This week, the Minneapolis City Council began reviewing Mayor Jacob Frey’s $3.3 billion budget. It was unveiled last month and emphasized the need to strengthen police departments and improve public safety.
This biennial budget proposal is Frey’s first since Minneapolis voters rejected a November ballot measure that would have the police department replaced with a new department for public safety . It will cost nearly $400 million over its two-year lifespan — 2023-24 — to fund the police department.
The council will begin its review in the fall, followed by hearings in December. After adopting the budget in December. The public will be able to weigh in on the plan.
Commissioner Cedric Alex will lead the new Office of Community Safety, which consolidates the city’s emergency services, police, 911, and fire departments. It also includes a new neighborhood safety unit that includes the Office of Violence Prevention. The budget proposal includes approximately $2.4 million for Alexander’s salaries and other staff positions. There are also other expenses.
According to the city data, Minneapolis had 604 sworn officials as of August. This number drops to 571 if you subtract 33 officers who are on continuous leave for 78 hours or more (roughly two week).
This is a significant drop from the week prior to George Floyd’s assassination by Derek Chauvin, a former Minneapolis officer. The city had 882 officers at the time, according city data. This issue isn’t unique to Minneapolis. Other large cities have also seen declining ranks due to resignations, retirements, and disability leaves after Floyd’s unrest.
In June, the Minnesota Supreme Court ruled that the city must have at least 731 officers. This decision was made after Don Samuels, a former member of the Minneapolis City Council, sued the city.
The budget provides enough funding to cover an average of 731 officers per year in 2023 and 835 officers per year in 2024. Frey’s ays and as well as funding for four additional classes each year.
Although Minneapolis officials believe that attrition will slow down, it will still be difficult to recruit back to full staffing levels after more than 400 sworn officer will have left the department by 2022 according to an estimate from department.
To compensate for the lower number of officers this year and lower than expected hiring, the mayor suggested that $2 million be added to overtime funding in 2023 to bring the total to $8.6million. $1.5 million was to pay for contracts with law enforcement agencies.
The program also provides $740,000 for one-time funding in 2023 to pilot a new internship program for high school juniors and seniors. This is a move to encourage more law enforcement careers. Frey stated that the program could be used to “recruit new applicants .”
Frey stated in his budget speech last month that $7 million was spent by the city in federal American Rescue Plan Act dollars (ARPA). Another $1 million was used to upgrade lighting and cameras in the department.
Other public safety initiatives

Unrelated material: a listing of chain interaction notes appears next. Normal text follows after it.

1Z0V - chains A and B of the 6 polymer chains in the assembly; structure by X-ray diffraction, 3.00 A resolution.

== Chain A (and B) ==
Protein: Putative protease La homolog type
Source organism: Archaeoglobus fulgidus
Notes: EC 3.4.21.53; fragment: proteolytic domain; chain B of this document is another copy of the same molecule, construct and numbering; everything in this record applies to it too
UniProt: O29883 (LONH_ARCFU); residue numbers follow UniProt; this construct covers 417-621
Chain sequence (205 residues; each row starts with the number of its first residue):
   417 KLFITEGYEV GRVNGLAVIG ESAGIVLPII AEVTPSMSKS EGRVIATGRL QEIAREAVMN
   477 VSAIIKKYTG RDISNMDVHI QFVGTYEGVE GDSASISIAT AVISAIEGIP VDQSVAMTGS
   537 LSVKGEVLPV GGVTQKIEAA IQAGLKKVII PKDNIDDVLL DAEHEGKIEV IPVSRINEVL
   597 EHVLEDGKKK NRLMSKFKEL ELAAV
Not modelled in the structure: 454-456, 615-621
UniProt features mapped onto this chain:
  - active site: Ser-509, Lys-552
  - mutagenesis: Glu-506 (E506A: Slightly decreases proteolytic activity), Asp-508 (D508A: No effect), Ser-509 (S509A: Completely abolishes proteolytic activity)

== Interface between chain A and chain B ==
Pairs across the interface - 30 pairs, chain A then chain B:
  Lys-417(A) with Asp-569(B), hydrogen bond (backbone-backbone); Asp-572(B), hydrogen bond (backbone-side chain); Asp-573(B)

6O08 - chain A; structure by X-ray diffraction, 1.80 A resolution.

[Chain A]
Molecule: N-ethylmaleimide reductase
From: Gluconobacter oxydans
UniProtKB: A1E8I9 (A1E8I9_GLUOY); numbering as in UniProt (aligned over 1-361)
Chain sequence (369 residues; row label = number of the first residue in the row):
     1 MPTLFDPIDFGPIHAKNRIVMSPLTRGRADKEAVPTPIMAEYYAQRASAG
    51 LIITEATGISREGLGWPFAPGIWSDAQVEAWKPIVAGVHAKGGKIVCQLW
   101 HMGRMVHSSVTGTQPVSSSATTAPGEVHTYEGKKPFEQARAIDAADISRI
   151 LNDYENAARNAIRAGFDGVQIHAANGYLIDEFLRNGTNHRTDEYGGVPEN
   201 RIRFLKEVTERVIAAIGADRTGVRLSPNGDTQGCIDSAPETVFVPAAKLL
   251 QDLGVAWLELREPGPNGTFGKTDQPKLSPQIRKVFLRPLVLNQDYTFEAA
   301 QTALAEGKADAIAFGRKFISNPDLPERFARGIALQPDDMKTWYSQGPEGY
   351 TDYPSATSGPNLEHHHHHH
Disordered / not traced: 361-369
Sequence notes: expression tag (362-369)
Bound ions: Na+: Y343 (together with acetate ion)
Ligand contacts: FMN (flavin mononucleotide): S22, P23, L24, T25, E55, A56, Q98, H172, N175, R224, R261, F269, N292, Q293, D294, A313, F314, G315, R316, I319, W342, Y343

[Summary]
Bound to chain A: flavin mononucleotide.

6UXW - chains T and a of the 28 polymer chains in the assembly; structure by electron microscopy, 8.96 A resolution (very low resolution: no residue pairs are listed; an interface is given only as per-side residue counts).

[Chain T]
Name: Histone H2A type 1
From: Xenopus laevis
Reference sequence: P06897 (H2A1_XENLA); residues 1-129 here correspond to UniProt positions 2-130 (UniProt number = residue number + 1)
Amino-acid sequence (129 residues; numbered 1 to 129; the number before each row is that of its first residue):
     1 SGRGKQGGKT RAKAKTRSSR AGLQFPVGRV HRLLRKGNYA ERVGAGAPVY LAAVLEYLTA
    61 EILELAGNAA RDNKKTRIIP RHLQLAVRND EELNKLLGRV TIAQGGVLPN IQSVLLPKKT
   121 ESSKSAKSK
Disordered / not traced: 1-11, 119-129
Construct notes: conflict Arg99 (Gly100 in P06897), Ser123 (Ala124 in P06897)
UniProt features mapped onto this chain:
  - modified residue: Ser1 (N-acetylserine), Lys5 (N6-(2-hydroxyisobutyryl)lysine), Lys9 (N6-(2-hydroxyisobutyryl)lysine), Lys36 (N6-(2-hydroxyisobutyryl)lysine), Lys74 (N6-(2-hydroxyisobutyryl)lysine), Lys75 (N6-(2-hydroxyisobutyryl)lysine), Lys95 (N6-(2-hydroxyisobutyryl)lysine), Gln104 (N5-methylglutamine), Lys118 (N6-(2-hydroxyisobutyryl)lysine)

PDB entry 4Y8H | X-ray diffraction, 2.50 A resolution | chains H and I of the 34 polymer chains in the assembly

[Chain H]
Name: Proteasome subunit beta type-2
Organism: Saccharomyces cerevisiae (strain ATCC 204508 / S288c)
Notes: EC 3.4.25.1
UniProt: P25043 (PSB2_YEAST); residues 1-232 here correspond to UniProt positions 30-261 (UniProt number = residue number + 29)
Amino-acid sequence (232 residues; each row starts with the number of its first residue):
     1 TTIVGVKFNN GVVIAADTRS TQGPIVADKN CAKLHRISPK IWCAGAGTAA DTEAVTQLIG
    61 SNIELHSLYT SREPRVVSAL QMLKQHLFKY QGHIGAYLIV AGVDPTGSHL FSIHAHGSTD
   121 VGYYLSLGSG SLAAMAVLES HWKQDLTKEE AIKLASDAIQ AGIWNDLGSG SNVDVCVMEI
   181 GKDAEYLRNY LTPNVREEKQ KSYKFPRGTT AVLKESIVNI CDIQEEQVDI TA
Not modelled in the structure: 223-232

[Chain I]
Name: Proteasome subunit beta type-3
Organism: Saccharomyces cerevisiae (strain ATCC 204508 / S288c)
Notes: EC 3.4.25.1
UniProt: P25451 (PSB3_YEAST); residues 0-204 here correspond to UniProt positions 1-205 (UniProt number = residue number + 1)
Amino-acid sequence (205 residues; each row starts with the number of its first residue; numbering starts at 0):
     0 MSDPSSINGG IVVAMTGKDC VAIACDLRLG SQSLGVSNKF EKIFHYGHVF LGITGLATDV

Through next year, the ARPA funds have been used to fund the Office of Violence Prevention. It has been running on $3.3million. Programs like the MinneapolUS Strategic Outreach Initiative that treats violence as a public problem have been funded by the money. It places “violence interrupters” in areas where there is more crime to de-escalate potential violent situations.
The new budget provides $2.4 million in continuing funding to the department for its many programs, including gang violence intervention and hospital-based programs to connect victims with resources.
A one-time $1million increase in funding would be made to the city’s Violence Prevention Fund. This fund funds community violence prevention projects such as events, neighborhood beautification, and public art projects.
The Behavioral Crisis Team is an unarmed mental health emergency response team. It was established as a pilot program with Canopy Mental Health & Consulting. They received 1,600 calls in just four months and had only two vans. They will receive a $1.45 million boost in 2023, and $2.9million in ongoing funding in 2024 to allow them to add three vans to their fleet and provide 24 hour service, seven days per week.
The Minnesota Department of Human Rights (MDHR), released its report earlier this year. It found that MPD engaged in a pattern of racial discrimination during its policing in the past 10 years.
The city is currently in negotiations for a consent decree (or agreement that is enforceable before a court) with MDHR. The Department of Justice is also conducting its own pattern or practice investigation into the police department. Frey, however, reiterated the city’s position that it will only enter into one consent order in his budget address.
Frey has set aside $5M over the next two-years to address court-mandated changes following the consent decree. However, two could be made.
Three full-time positions are also funded by the budget for Civil Rights Office of Police Conduct Review. Frey stated that this is in direct response to MDHR findings.
He said that a consent decree is needed to start the necessary work and changes. This increased investigative capacity decreases the caseload, which allows for more thorough investigation .”
The City Council’s Budget Committee began hearings about the mayor’s budget earlier in the week. Public hearings are expected to start later this month. The budget committee will meet all through the fall, before voting on the final budget in December.
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